Wednesday, May 30, 2007
Josh's Extra New and Hot
Check out this article from the Proceedings of the Royal Society B.
Even though my last post was about animal sexuality, I just couldn't pass this one up (let's chalk this up to the "If it ain't broke..." philosophy).
A recent study by the London Zoological Society shows that female cheetahs in Tanzania are far more promiscuous than previously thought. It turns out that in a sample of 47 litter where there were multiple cubs, only 57% were all from the same father, leaving a whopping 43% of cheetah cubs familys with mixed siblings. The study took 9 years and 171 faeces (yes, I'm using the British spelling) samples to reveal that mommy cheetahs were not so chaste. This may even be an underestimate since "Cheetah cubs suffer high mortality on the first few weeks so it was difficult to get samples from all of them" according to Zoological Society scientist Gotelli in a BBC interview.
Why is this occurring? The best thoughts on this tie directly back to our good friend Darwin. Mating with many different males increases genetic diversity and thus ensures that if one of the cubs is not well adapted to his environment, then another of her cubs will be and can pass on her genes. Because cheetahs are endangered, this is considered a good thing because it cuts down on the possibility of inbreeding.
Zooming the scope from micro to macro, this also may be a good thing due to the psychology of cheetahs. Male lions and leopards are commonly known to kill off babies in the pride that are not related to them in order to ensure that their own genes get passed along. This is not seen in cheetahs probably because the males have a difficult time telling which cubs are theirs and which are not. This increases the number of cheetahs, which is important now that they are becoming rarer and rarer.
I'll have to be honest that another reason that this caught my attention was the fact that this article was about promiscuous cheetahs. My first reaction, upon reading the article, was envisioning a group of cheetahs on stage with Jerry Springer waiting anxiously for paternity tests and fighting over who fathered whom with a weeping girlfriend cheetah. Of course, I returned from my amused wanderings, and then wondered why I was trying to apply human morality and ethics to a group of cheetahs. Cheetahs breed in this manner due completely to the science natural selection without any regard for the beliefs and whims of any person (or deity for that matter!).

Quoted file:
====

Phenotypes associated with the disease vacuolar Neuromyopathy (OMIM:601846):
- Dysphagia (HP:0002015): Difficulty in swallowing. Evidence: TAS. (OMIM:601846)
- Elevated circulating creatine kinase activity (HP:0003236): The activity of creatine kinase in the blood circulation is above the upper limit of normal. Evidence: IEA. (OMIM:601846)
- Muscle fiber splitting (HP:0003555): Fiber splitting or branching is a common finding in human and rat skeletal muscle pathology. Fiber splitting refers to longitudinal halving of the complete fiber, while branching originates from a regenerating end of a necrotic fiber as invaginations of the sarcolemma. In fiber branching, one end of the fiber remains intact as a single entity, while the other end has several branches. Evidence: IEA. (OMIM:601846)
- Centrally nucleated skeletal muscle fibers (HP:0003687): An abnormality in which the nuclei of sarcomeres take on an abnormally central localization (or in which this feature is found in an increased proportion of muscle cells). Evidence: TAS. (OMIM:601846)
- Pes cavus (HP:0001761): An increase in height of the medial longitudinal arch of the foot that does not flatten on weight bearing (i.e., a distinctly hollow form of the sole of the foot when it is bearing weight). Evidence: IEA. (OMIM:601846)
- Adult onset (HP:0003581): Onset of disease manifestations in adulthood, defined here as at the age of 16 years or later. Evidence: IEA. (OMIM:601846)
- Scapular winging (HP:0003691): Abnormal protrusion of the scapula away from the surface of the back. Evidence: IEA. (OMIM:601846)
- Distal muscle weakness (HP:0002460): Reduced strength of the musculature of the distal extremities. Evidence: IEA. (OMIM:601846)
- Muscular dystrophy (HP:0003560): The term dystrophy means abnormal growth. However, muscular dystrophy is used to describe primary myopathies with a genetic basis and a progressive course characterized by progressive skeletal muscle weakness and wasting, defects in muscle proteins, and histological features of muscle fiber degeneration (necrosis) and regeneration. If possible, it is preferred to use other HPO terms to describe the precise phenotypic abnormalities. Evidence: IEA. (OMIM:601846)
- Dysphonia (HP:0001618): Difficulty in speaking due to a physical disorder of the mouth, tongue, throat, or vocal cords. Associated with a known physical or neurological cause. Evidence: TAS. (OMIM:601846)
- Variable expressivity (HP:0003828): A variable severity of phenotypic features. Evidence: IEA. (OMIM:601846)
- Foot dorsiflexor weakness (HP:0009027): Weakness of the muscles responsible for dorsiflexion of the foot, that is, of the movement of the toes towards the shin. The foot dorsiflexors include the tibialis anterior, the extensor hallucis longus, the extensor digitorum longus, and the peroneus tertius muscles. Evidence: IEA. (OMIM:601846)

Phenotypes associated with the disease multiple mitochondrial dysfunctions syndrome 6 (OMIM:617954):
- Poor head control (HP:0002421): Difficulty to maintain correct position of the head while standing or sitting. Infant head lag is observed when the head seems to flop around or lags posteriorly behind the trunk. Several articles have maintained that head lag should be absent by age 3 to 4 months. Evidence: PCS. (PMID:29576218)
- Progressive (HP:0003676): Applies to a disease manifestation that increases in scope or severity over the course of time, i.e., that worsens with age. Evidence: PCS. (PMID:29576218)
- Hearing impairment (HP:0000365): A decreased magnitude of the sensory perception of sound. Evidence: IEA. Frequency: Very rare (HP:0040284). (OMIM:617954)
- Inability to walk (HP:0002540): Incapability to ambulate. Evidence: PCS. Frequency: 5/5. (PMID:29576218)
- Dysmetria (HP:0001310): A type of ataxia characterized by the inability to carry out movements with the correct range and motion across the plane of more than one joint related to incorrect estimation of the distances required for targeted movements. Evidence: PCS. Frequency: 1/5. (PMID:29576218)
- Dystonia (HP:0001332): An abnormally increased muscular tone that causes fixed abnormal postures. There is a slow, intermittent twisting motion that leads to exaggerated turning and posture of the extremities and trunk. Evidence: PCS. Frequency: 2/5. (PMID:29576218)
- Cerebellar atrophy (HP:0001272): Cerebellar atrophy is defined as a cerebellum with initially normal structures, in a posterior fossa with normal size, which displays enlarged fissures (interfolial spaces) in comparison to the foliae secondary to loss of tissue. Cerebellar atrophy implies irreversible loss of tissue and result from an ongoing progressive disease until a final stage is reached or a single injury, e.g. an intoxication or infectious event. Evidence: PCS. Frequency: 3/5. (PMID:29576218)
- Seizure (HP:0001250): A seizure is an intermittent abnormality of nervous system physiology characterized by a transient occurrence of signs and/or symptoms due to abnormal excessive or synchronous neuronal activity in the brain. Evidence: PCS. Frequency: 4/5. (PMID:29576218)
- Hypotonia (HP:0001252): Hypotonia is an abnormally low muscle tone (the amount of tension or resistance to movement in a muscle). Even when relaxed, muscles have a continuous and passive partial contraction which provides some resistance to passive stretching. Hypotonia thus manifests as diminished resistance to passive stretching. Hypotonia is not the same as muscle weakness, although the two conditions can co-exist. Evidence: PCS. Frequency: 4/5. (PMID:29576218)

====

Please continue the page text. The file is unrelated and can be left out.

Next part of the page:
I'm reminded of the Darwin's comment on the problem of the ichneumon wasp which puzzled religious scholars, pre and post Darwin. The ichneumon wasp lays its eggs in moth larvae which, when hatched, will eat the wasp from the inside out, saving all the vital organs for last so as to keep the larvae as fresh as possible but incidentally inflicting the maximum amount of pain possible on the larva. In contrast to happy stories about God creating humans and puppies (or nice dinosaurs) to live in peace, this unfortunate example clearly does not tell the glory of God as the Psalms proclaim. Darwin had the following to say about it:
"I am bewildered… I own that I cannot see, as plainly as others do, and as I should wish to do, evidence of design and beneficence on all sides of us. There seems to me too much misery in the world. I cannot persuade myself that a beneficent and omnipotent God would have designedly created the Ichneumonidae with the express intention of their feeding within the living bodies of caterpillars. Or that a cat should play with mice. Not believing this, I see no necessity in the belief that the eye was expressly designed."
-Charles Darwin, letter to Asa Gray, 1960
So before we start attacking nature with our own morals, let's remember that the universe doesn't revolve around us and our silly conventions. Rock on, promiscuous cheetahs.